Club-Admiralty

v6.2.3 - moving along, a point increase at a time

My most recent ubuntu experiment

I've been experimenting with Linux on and off since 1999.  I was first introduced to linux when I was working at Barnes and Noble and I was working on the textbook floor with a number of other computer geeks. I think the first distro that I heard of was Slackware, but I don't think I have actually ever actually installed slackware.  I remember seeing their software boxes at stores like MicroCenter and CompuUSA when I was in High School.

When I started my bachelor's degree in computer science we used to telnet into our school's server, a Sun machine, to write, run, and test Java applications.  If I had the money I would have most likely bought a sunbox (I actually did later on, but gave it up since I had no space).  In the meantime, in order to facilitate my coding I decided to purchase LinuxPPC - a distribution which ran on PowerPC based computers, including my Blue and White G3. After I completely formatted my hard drive, installed linux on one partition, and MacOS 9 on another, and got cranking on setting things up. The experiment didn't last long One of the main issues I discovered were drivers - LinuxPPC didn't really support the G3 all that well, and I couldn't get online with my 56k modem.  The linux partition went dormant until I installed MacOS X on it a couple of years later.

I did continue to experiment with SuSE linux on a Virtual PC on my Mac to continue to learn more about linux, but it was more of a hobby - not something that would really replace my day to day OS.  Over the years I have gone through and tested Red Hat, and subsequently Fedora, older versions of Ubuntu, and various smaller distros and live CDs.  Nothing really has swayed me to switch. About six months ago the Linux Foundation had a MOOC on EdX as an introduction to linux. I signed up to see what it was all about and it piqued my curiosity again and Windows 8 was increasingly annoying on my secondary work PC. It would go through a cycle of updates, only to fail, and reboot, until the next time it wanted to try updating where the process would start again. Microsoft bungled the update from 8.0 to 8.1 on enterprise, and as an early adopter I felt the pain.  If I was going to have to erase and reinstall everything, I might as well try out linux again. I decided to retry Fedora and Ubuntu.  After some hickups I got Ubuntu running and it's been a couple of months now as my daily secondary machine - running on a Dell GX620 (standard hardware config).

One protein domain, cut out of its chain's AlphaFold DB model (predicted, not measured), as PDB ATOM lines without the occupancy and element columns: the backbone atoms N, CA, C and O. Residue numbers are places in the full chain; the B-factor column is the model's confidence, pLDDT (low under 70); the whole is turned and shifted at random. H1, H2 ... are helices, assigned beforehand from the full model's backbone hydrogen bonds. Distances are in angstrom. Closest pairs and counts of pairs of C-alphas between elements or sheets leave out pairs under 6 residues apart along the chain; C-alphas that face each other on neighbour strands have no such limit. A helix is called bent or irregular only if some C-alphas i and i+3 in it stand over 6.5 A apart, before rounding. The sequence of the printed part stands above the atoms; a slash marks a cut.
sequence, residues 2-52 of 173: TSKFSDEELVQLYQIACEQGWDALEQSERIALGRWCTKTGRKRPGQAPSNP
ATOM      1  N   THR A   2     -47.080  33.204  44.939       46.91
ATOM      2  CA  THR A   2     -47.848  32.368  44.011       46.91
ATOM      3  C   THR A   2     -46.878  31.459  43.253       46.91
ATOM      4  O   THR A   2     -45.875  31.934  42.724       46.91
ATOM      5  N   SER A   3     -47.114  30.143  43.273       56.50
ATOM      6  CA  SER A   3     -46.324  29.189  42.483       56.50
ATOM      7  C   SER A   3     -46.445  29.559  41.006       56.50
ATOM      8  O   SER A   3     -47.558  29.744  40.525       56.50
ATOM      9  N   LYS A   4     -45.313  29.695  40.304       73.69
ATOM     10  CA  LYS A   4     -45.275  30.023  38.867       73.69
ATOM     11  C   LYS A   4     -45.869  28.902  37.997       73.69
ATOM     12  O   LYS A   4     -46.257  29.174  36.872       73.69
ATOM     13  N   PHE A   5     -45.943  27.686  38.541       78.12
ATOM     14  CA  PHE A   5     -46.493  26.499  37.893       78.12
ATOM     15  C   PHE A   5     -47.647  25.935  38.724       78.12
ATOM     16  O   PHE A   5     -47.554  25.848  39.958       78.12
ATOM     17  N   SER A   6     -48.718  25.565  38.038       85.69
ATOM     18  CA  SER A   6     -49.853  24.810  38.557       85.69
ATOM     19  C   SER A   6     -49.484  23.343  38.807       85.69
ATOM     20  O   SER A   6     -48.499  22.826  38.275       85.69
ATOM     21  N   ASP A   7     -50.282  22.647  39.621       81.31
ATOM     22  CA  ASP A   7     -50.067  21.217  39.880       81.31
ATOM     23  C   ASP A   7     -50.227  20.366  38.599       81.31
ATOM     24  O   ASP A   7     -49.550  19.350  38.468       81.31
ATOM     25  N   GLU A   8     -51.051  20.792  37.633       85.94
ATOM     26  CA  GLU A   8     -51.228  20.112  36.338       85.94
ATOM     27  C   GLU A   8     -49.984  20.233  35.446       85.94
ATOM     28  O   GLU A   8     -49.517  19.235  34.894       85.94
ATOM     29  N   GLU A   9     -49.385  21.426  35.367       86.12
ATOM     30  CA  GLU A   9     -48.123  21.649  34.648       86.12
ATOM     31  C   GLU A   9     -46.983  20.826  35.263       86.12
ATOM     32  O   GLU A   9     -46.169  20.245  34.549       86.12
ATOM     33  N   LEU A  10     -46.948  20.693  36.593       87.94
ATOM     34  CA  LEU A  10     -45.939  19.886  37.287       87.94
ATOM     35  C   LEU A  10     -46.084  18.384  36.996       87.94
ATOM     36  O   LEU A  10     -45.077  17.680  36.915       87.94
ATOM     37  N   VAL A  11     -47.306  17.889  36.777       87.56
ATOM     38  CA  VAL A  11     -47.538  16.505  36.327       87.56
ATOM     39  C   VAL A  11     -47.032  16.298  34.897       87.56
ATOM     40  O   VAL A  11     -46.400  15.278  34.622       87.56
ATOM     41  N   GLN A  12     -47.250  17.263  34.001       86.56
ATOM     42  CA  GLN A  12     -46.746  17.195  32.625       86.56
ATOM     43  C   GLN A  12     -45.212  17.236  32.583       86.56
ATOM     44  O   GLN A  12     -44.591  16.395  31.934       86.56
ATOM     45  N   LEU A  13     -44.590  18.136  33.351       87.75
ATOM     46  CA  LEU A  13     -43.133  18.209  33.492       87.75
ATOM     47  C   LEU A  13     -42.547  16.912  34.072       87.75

Thus far I've been able to do everything I did on Windows with this linux machine  - since most of it involves dropbox, documents, email, and chat clients and skype.  The one thing that I felt adventurous about trying was trying to get the department's scansnap ix500 scanner to work with it. I didn't use it on Windows, but I thought it might be good to have this scanner setup in case I needed it to work.  I had marginal success in getting it to work.  The linux software that I got for it produced poor quality scans, and the windows software that came with it did not work with WINE. I did get the software to install, I just couldn't get the scanner recognized after the software was installed.

Things seem OK thus far. I think that I can make Ubuntu work as a work machine - at least for the things I use my secondary "email" computer (which is usually underpowered hardware anyway).  The one issue that cropped up this week is the curse of the update.  Updates on ubuntu, thus far, have been seamless. The update client pops up, says that there are new updates, you click update, and you're done.  Now I am getting an error indicating that I cannot update because my /boot partition is full.  I've done some cursory checks and it seems that old kernel files are to blame.  I need to get those removed in order to be able to update the system. Ugh... will update issues be the end of ubuntu as well? hehehe.  Maybe I'll spend part of my summer troubleshooting this and getting more familiar with linux - after May and graduation are done at work.  The silver lining is that this is the longest I've ever used any linux since I started back in 1999.
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